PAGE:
The IFFA is dedicated to the future of Australian flora and fauna, whether in habitats of world heritage quality or in the urban back yard. Read More
What if flora and fauna had a vote?
In early May IFFA took part in a deputation to the Shadow Minister for the Environment, Lisa Neville. We joined concerned members of the public to express concern at the dismissal of Threatened Species Officers by the State Government under Ted Baillieu. (see Karl Just’s article)
In recent months IFFA has made a number of submissions to the State Government advising our objection to changes being made in land management and species conservation. We are aware of further troubling proposals in the near future.
There are many dedicated environmental advocacy groups; why should IFFA engage in political process?
To put it simply, flora and fauna doesn’t have a vote, our members do.
Diuris fragrantissima, Sunshine Diuris which is endangered at the National and State Level, and is listed under the Victorian Flora and Fauna Guarantee Act, being grown at the Horsham DSE lab – for the grasslands on the edge of Melbourne. Photo Alex Smart.
What will be the result of the dismissal of DSE and DPI officers in recent months?
Loss of experienced officers contribute to scientific amnesia. Results of long-term monitoring are crucial to virtually all threatened species conservation programs. Effective monitoring programs combine scientific rigour, meticulous record keeping and effective sharing of results in recognised forums. It is a skill-set that takes years to develop and will need to be redeveloped under a future government that recognizes the state’s moral and legal obligations to biodiversity conservation. What a waste.
Dianella being planted at Laverton Grasslands as a bee food, including the bee that pollinates the Diuris fragrantissima. Photo Alex Smart.
Lost support for the volunteers: the expertise and consistency of these officers supported and orchestrated volunteers who give massively of their time and energy. This ‘multiplier effect’ is apparently unrecognised by the recent cuts.
We have been repeatedly assured these cuts will not effect ‘front-line workers’. For Victoria’s flora and fauna, the threatened species officers are the ‘front line’ workers. Job losses are tragic for individuals but for endangered flora and fauna, such chopping and changing can be terminal. Many species now rely on consistent effort to maintain and recover their habitats.
Caladenia fulva Tawny Spider-orchid, which is endangered at the National and State Level, and is listed under the Victorian Flora and Fauna Guarantee Act, being grown at the Horsham DSE Lab. Photo Len Carrigan.
Threatened species projects inspire hope and care for our environment’s future. The genuine gains these projects achieve energise the public in the face of seemingly endless news of ecological decline.
IFFA members are intensely concerned about these changes and related ones such as the starvation of our reserve system. The impact of neglected weed control programs on public land is a perennial issue of particular concern to rural landholders conservationists alike. Cuts at DSE and DPI will starve weed programs. Timely and consistent treatment is essential in weed programs. Delay can lead to vastly increased expenditure a few years down the track. This is summed up in the old adage that ‘one years seeds equals seven years weeds’ and these short-sighted cuts are sowing the seeds for years of ‘catch up’.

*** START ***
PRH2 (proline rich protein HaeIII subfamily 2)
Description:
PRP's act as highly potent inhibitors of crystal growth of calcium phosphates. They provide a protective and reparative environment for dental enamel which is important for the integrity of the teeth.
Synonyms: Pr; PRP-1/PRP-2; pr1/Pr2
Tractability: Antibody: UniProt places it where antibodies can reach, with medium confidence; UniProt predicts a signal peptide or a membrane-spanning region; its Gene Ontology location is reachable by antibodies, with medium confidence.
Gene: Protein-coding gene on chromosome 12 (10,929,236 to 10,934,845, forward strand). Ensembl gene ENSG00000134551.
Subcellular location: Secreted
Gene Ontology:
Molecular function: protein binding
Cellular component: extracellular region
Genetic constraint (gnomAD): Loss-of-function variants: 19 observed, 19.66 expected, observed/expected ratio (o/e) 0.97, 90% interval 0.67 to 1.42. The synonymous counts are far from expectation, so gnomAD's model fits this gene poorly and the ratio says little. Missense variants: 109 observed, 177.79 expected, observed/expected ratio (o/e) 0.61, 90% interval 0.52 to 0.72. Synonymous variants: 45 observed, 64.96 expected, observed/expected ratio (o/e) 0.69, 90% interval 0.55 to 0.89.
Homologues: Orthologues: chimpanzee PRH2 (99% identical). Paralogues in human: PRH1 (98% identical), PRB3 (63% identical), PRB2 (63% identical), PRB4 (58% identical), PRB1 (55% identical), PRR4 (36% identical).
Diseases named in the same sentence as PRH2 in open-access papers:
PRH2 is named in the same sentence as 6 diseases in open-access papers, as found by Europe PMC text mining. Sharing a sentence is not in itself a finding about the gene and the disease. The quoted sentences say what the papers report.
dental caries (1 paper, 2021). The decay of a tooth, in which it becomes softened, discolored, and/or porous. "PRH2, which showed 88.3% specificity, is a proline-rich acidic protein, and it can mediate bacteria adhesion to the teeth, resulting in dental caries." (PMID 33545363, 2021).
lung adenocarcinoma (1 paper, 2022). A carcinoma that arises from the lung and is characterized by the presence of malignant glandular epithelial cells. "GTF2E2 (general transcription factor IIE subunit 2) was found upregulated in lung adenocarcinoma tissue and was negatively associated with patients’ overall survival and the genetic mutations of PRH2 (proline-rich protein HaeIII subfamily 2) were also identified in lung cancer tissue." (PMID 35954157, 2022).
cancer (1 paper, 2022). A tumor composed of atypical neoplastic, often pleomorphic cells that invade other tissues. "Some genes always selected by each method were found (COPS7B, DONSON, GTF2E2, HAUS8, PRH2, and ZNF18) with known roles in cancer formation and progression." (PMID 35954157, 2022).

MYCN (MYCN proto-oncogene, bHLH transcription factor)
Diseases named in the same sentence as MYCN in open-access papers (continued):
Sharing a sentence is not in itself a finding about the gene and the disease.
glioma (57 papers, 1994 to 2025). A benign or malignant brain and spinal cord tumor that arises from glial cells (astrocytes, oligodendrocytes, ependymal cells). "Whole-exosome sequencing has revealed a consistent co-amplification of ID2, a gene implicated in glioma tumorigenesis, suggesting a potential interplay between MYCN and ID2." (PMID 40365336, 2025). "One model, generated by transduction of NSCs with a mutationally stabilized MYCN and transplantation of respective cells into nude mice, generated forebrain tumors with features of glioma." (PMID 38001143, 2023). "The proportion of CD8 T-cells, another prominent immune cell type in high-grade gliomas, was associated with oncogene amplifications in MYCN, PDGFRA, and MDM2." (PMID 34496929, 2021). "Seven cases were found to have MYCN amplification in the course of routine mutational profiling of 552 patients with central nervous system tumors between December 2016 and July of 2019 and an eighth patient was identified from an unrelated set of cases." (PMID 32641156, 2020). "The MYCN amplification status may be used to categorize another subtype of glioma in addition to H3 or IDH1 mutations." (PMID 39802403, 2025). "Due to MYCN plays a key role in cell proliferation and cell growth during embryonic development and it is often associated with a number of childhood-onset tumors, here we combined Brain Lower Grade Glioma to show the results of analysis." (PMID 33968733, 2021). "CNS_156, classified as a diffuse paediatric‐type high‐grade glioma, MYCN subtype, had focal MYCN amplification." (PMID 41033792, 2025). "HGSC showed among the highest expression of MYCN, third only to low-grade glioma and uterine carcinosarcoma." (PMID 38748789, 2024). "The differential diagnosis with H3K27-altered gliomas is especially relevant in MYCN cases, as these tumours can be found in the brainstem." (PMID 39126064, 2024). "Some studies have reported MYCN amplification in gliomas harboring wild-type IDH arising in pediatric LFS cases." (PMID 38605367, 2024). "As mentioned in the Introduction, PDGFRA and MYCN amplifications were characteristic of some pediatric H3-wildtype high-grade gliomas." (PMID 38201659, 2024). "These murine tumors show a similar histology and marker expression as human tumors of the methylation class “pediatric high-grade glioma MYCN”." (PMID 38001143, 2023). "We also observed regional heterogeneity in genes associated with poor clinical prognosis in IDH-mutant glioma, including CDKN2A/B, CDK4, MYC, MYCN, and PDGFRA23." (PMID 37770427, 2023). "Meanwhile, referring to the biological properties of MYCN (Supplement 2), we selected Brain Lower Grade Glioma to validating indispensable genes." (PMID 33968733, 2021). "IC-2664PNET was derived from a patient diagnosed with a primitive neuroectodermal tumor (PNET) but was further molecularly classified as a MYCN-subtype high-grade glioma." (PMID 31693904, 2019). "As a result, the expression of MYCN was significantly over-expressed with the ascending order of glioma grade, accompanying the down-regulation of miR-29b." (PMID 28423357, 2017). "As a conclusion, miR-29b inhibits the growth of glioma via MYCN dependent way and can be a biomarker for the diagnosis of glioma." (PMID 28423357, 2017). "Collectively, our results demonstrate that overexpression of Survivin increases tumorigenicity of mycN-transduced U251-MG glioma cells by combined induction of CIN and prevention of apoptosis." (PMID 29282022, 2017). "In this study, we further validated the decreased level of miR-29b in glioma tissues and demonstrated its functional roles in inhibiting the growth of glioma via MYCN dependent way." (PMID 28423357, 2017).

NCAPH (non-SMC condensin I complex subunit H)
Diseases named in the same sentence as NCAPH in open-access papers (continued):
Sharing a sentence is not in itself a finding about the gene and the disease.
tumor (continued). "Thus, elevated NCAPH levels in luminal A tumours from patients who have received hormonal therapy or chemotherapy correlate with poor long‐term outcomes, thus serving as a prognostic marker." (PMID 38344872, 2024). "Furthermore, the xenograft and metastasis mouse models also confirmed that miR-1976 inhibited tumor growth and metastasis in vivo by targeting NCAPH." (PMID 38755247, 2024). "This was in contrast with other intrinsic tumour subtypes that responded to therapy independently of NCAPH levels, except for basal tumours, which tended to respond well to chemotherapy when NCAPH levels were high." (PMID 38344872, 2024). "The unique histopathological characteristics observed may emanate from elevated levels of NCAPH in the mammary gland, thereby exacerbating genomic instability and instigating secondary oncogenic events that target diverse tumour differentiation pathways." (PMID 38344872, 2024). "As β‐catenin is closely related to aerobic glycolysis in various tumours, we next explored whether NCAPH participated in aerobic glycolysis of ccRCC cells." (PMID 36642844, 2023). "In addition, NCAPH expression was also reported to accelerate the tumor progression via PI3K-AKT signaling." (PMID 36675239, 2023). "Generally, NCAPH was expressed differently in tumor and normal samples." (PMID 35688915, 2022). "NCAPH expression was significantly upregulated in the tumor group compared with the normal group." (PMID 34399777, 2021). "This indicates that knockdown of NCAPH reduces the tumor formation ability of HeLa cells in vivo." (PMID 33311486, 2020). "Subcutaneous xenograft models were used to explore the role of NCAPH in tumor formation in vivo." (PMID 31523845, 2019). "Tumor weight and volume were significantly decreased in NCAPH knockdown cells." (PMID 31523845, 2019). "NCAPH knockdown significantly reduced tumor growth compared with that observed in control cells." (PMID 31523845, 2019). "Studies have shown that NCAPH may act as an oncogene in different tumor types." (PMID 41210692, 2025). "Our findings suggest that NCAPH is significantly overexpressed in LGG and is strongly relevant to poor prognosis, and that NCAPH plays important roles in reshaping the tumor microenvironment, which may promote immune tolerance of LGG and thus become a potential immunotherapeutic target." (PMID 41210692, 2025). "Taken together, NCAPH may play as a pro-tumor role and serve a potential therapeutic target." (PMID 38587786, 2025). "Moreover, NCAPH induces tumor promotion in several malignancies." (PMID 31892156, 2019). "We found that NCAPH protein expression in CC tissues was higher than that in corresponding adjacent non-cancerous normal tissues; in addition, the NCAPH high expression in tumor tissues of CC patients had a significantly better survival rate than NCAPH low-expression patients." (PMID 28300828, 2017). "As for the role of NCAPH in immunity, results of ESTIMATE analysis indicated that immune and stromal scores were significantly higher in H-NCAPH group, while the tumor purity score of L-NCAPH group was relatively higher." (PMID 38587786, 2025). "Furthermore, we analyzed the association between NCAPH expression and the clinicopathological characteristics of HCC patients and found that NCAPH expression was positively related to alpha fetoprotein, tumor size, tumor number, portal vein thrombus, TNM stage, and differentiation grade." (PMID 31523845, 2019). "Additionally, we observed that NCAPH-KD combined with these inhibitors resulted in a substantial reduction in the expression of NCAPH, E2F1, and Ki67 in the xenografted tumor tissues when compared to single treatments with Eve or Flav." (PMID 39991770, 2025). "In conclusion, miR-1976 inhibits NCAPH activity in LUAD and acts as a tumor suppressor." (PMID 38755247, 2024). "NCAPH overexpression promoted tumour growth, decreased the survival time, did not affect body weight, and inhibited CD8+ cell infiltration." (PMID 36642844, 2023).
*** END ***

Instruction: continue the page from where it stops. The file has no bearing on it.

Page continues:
If you disagree with the direction this government is taking, what can you do?
Here’s a few suggestions.
- Identify and record the details on the impact of these cuts on your local environment, local parks and volunteer groups.
- Make sure your local member knows that you are unhappy with this direction and demand a response. Is the case ‘newsworthy’? Perhaps you might ring up or write to your favourite newspaper.
- Support and become active in those groups addressing this issue.
- Where these programs impact Nationally listed species and communities, make sure your Federal member hears about it as well as the Federal Minister for the environment, Tony Burke.
- If you have worked with any staff that have been let go, ensure they know that their contribution has been valued.
- Identify your allies, they may be found in unexpected places. Many businesses involved in land management will suffer from the lost support for their industry these cuts represent.
Finally, remember to ‘nourish the soul’. Find time to be in nature and with friends. Strengthen yourself for your sake and for the sake of the environment you are working to protect.
- Brian Bainbridge, President.
Further information: http://www.iffa.org.au/backwards-spiral-continues-baillieu-government-ax...
Caladenia xanthochila, Yellow-lip Spider-orchidwhich is endangered at the National and State Level, and is listed under the Victorian Flora and Fauna Guarantee Act, being grown at the Horsham DSE Lab. Photo Len Carrigan.
Pterostylis xerophila , Desert Rustyhood, which is vulnerable at the National level and endangered at the State Level, and is listed under the Victorian Flora and Fauna Guarantee Act, being grown at the Horsham DSE Lab.. Photo Len Carrigan.
Caladenia hastata , Mellblom’s Spider-orchid, which is endangered at the National and State Level, and is listed under the Victorian Flora and Fauna Guarantee Act, being grown at the Horsham DSE Lab. Photo Len Carrigan.